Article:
As House Republicans try to find common cause on a bill to repeal and replace the Affordable Care Act, they may be ready to let states make the ultimate decision about whether to keep a key provision in the federal health law that conservatives believe is raising insurance costs.
Conservatives from the House Freedom Caucus and members of a more moderate group of House Republicans, the Tuesday Group, are working on changes to the GOP health overhaul bill that was pulled unceremoniously by party leaders last month when they couldn't get enough votes to pass it.
At the heart of those negotiations is the law's requirement that most insurance plans offer 10 specific categories of "essential health benefits." They include hospital care, doctor and outpatient visits and prescription drug coverage, along with things like maternity care, mental health and preventive care services.
The Freedom Caucus had been pushing to strip required benefits, arguing that the coverage guarantees were driving up premium prices.
"We ultimately will be judged by only one factor: if insurance premiums come down," the Freedom Caucus chairman, Rep. Mark Meadows, R-N.C., told The Heritage Foundation's Daily Signal last month.
But moderates, bolstered by complaints from patient groups and constituents, fought back. And a brief synopsis of a proposal outlined by Rep. Tom MacArthur, R-N.J., suggests that the compromise could be letting states decide whether they want a federal waiver to delete essential health benefits.
"The insurance mandates are a primary driver of [premium] spikes," Meadows and Sen. Ted Cruz, R-Texas, wrote in March.
But health analysts and economists say that eliminating those benefits probably won't bring premiums down — at least not in the way conservatives are hoping.
"I don't know what they're thinking they're going to pull out of this pie," says Rebekah Bayram, a principal consulting actuary at the benefits consulting firm Milliman. She is the lead author of a recent study on the cost of various health benefits.
Opponents of the required benefits point to coverage for maternity care and mental health and substance abuse treatment as things that drive up premiums for people who will never use such services.
But eliminating those benefits wouldn't have much of an impact, Bayram says. Hospital care, doctor visits and prescription drugs "are the three big ones," she says. "Unless they were talking about ditching those, the other ones only have a marginal impact."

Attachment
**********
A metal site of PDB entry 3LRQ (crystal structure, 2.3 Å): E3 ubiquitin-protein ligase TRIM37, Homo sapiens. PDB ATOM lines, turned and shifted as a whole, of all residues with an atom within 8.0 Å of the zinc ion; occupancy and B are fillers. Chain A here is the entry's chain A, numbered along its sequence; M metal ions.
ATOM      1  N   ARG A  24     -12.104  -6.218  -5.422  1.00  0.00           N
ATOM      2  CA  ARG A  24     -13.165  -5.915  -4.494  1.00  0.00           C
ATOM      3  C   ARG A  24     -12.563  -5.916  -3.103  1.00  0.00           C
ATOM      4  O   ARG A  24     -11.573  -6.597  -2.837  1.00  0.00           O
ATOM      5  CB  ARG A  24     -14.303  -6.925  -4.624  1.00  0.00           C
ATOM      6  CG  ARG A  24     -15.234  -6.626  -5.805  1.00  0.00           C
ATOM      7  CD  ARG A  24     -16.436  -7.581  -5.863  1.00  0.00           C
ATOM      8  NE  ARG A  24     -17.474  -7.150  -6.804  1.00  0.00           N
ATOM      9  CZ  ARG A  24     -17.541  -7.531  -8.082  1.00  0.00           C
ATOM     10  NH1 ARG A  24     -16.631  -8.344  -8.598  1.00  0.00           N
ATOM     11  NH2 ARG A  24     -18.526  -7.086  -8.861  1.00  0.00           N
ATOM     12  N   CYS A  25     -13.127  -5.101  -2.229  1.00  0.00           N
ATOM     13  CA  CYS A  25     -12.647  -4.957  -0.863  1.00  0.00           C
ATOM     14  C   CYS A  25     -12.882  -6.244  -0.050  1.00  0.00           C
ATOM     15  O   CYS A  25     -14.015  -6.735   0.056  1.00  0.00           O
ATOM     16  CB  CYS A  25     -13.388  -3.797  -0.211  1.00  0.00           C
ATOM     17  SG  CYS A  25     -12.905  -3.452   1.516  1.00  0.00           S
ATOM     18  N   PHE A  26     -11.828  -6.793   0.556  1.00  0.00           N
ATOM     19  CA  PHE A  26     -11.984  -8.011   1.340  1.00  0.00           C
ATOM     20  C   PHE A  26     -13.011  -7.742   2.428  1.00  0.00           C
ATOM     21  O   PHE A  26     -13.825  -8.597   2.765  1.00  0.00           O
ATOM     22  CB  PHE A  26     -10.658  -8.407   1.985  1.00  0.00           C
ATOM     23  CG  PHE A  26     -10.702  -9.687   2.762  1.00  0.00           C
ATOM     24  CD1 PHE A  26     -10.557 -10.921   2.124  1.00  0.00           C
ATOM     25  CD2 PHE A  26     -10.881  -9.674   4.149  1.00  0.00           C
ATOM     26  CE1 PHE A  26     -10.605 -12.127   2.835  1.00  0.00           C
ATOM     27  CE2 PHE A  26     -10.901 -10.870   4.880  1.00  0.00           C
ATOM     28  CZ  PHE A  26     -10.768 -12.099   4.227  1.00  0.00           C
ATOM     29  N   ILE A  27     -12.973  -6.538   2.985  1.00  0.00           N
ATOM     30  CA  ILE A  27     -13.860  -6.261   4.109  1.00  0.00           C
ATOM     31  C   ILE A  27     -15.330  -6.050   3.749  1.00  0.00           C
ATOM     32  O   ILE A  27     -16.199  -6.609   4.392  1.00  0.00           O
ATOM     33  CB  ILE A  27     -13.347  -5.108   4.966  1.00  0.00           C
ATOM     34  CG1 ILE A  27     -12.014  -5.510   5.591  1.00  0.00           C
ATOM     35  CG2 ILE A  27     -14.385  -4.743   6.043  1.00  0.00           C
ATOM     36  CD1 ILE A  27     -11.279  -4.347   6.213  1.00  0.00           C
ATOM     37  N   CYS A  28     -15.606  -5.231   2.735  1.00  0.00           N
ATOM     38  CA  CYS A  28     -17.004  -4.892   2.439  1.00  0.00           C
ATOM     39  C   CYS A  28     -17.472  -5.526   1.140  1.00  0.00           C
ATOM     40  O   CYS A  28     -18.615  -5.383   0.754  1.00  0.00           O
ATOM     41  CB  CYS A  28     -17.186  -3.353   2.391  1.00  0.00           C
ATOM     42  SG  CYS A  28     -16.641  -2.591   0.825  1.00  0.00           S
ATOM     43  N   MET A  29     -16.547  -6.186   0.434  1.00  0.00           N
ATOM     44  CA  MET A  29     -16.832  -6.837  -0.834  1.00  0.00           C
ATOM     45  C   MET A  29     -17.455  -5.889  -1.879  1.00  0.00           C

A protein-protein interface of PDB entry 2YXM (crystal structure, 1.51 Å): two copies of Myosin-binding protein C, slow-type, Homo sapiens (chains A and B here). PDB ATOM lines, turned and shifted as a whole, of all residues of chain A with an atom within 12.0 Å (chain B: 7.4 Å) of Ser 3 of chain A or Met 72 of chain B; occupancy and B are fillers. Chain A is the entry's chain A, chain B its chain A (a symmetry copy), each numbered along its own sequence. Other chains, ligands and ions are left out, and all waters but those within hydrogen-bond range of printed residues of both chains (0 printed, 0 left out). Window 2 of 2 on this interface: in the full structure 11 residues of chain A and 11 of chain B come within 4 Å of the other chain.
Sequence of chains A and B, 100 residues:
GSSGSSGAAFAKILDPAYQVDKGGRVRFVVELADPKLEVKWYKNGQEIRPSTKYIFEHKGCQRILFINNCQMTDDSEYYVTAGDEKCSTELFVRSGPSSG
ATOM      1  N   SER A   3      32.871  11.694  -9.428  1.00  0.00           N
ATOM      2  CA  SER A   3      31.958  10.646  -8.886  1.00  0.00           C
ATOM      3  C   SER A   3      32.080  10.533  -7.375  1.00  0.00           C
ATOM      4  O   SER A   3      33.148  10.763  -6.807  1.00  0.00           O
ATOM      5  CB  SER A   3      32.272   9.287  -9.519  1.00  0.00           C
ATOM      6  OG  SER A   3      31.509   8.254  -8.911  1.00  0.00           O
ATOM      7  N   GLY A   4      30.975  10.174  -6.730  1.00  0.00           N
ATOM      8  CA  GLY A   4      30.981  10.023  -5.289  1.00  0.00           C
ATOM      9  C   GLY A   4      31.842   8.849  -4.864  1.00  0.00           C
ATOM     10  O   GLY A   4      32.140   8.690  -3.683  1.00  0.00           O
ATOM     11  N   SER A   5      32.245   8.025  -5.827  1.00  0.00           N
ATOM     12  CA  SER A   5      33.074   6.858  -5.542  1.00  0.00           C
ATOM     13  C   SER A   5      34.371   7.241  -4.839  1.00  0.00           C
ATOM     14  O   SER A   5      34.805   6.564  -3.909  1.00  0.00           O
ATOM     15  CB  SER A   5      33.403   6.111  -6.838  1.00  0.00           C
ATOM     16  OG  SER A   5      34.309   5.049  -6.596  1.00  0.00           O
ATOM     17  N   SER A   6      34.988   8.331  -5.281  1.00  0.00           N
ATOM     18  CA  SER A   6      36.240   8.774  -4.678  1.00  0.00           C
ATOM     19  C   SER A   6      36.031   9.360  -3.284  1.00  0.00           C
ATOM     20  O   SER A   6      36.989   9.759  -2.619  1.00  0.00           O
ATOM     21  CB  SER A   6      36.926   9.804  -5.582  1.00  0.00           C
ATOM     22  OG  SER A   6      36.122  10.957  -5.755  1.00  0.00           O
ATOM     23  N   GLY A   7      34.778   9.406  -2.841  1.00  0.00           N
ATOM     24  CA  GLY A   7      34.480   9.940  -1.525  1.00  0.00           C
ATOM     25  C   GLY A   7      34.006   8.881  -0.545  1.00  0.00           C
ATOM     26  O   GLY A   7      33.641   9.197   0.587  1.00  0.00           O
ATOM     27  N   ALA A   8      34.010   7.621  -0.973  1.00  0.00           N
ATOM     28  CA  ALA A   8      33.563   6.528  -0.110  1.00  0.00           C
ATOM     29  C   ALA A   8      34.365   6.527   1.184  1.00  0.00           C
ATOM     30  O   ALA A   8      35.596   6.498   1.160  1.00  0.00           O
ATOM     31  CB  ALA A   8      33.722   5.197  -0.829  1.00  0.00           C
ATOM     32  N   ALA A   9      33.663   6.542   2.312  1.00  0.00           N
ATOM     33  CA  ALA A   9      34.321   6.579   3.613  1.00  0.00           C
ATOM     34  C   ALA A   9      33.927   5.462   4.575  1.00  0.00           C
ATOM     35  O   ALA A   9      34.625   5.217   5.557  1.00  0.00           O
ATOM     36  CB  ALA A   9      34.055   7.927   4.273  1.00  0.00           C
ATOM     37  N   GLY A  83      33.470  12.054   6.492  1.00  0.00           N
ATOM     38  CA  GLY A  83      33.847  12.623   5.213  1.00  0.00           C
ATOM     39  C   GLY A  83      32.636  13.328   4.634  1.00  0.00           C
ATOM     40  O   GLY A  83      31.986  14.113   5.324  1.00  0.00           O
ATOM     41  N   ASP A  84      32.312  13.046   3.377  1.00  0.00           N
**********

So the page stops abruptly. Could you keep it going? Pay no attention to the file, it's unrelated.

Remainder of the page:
John Bertko, an actuary who worked in the Obama administration and served on the board of Massachusetts' health exchange, agrees: "You would either have very crappy benefits without drugs or physicians or hospitalization, or you would have roughly the same costs."
Maternity care and mental health and substance abuse, he says, "are probably less than 5 percent" of premium costs.
Of course, requiring specific coverage does push up premiums to some extent. James Bailey, an assistant professor of health economics at Creighton University in Omaha, has studied the issue at the state level. He estimates that the average state health insurance mandate "raises premiums by about one-half of 1 percent."
Those who want to get rid of the required benefits point to the fact that premiums in the individual market jumped dramatically from 2013 to 2014, the first year the benefits were required.
"The ACA requires more benefits that every consumer is required to purchase regardless of whether they want them, need them or can afford them," Ohio Insurance Commissioner Mary Taylor said in 2013, when the state's rates were announced.
But most of that jump was not due to the broader benefits, Bayram says, but to the fact that for the first time sicker patients were allowed to buy coverage.
"The premiums would go down a lot if only very healthy people were covered and people who were higher risk were pulled out of the risk pool," she says. (Some conservatives want to change that requirement, too, and let insurers charge sick people higher premiums.)
Meanwhile, most of the research that has been done on required benefits has looked at plans offered to workers by their employers, not policies available to individuals who buy their own coverage because they don't get it through work or the government. That individual market is the focus of the current debate.
Analysts warn that individual-market dynamics differ greatly from those of the employer insurance market.
Bailey says he "saw this debate coming and wanted to write a paper" about the ACA's essential health benefits. But "I very quickly realized there are all these complicated details that are going to make it very hard to figure out," he says, particularly the way the required benefits work in tandem with other requirements in the law.
For example, says Bertko, prescription drugs can represent 20 percent of costs in the individual market. That's far more than in the employer market.
Another big complication is that the required benefits do double duty, Bayram says. They not only ensure that consumers have a comprehensive package of benefits, but enable other parts of the health law to work by ensuring that everyone's benefits are comparable.
For example, the law adjusts payments to insurers to help compensate plans that enroll sicker-than-average patients. But in order to do that risk adjustment, she says, "all of the plans have to agree on some kind of package. So if you think of essential health benefits as an agreed-upon benchmark, I don't know how they can get rid of that and still have risk adjustment."